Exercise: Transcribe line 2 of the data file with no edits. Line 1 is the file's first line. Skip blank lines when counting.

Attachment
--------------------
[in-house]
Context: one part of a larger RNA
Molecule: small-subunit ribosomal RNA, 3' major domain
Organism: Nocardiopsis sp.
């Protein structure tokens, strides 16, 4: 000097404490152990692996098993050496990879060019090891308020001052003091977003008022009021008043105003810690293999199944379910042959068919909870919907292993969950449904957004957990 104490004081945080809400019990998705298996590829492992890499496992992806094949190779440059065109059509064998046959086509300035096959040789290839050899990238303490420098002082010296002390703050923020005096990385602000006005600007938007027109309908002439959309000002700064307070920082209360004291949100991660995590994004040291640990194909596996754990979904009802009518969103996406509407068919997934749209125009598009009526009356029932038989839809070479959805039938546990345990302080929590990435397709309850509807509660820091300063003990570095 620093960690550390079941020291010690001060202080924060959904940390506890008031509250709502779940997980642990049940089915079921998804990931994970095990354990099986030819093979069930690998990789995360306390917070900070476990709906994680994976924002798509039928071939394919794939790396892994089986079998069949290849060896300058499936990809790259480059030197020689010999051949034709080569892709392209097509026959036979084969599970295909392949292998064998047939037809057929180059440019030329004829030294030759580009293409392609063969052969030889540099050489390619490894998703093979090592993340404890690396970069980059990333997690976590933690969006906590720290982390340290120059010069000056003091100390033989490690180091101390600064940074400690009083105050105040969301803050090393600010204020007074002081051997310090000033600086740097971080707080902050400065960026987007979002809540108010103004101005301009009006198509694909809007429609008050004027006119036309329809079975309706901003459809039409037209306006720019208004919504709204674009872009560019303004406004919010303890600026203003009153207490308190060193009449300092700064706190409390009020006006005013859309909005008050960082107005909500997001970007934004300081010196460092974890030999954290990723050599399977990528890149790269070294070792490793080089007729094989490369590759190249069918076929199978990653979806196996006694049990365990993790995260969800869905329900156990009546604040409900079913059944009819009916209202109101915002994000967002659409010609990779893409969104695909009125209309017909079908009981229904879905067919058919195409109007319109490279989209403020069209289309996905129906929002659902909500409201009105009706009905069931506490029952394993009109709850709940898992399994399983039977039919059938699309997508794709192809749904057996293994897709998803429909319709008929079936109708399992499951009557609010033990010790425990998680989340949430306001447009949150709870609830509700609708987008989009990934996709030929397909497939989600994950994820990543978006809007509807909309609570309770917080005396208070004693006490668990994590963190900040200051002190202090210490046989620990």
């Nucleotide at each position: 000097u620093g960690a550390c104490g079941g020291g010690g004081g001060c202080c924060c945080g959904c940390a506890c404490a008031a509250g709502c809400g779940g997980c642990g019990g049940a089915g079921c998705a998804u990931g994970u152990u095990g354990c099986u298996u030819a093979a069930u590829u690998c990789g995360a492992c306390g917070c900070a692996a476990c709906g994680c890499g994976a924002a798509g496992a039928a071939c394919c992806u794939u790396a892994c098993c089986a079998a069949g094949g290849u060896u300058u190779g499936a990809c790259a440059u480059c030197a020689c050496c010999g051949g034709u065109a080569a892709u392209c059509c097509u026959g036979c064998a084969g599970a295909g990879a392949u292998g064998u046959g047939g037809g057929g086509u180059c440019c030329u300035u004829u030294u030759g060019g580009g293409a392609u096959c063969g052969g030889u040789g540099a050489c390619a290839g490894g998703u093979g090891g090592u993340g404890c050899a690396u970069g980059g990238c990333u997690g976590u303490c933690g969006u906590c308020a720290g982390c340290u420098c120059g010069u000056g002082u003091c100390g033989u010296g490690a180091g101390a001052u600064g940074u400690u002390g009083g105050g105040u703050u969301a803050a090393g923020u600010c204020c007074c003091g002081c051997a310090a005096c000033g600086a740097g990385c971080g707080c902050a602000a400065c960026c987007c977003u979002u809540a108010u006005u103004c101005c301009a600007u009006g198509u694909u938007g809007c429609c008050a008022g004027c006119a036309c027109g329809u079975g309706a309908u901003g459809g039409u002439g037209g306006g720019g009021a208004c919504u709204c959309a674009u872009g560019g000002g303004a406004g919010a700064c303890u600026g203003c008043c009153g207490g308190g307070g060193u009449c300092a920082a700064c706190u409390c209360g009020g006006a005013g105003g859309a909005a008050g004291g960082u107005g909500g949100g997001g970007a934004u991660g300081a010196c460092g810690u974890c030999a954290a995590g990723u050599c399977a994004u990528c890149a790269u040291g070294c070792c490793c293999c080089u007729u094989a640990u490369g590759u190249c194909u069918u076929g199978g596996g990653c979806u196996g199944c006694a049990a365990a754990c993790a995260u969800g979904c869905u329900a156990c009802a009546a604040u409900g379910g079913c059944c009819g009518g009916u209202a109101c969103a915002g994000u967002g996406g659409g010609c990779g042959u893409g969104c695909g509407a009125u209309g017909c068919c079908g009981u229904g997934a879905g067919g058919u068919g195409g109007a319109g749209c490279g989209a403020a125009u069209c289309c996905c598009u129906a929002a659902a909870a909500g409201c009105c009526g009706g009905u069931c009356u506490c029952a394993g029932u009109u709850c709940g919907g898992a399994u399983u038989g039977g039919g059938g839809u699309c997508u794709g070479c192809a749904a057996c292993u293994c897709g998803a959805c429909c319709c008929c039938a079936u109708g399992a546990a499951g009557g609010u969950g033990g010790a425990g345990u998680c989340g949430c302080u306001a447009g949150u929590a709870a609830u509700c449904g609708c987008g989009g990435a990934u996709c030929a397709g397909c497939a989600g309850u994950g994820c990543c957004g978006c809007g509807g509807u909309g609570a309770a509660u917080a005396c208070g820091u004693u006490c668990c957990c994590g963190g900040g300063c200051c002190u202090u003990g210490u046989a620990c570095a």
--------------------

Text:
Context: one part of a larger RNA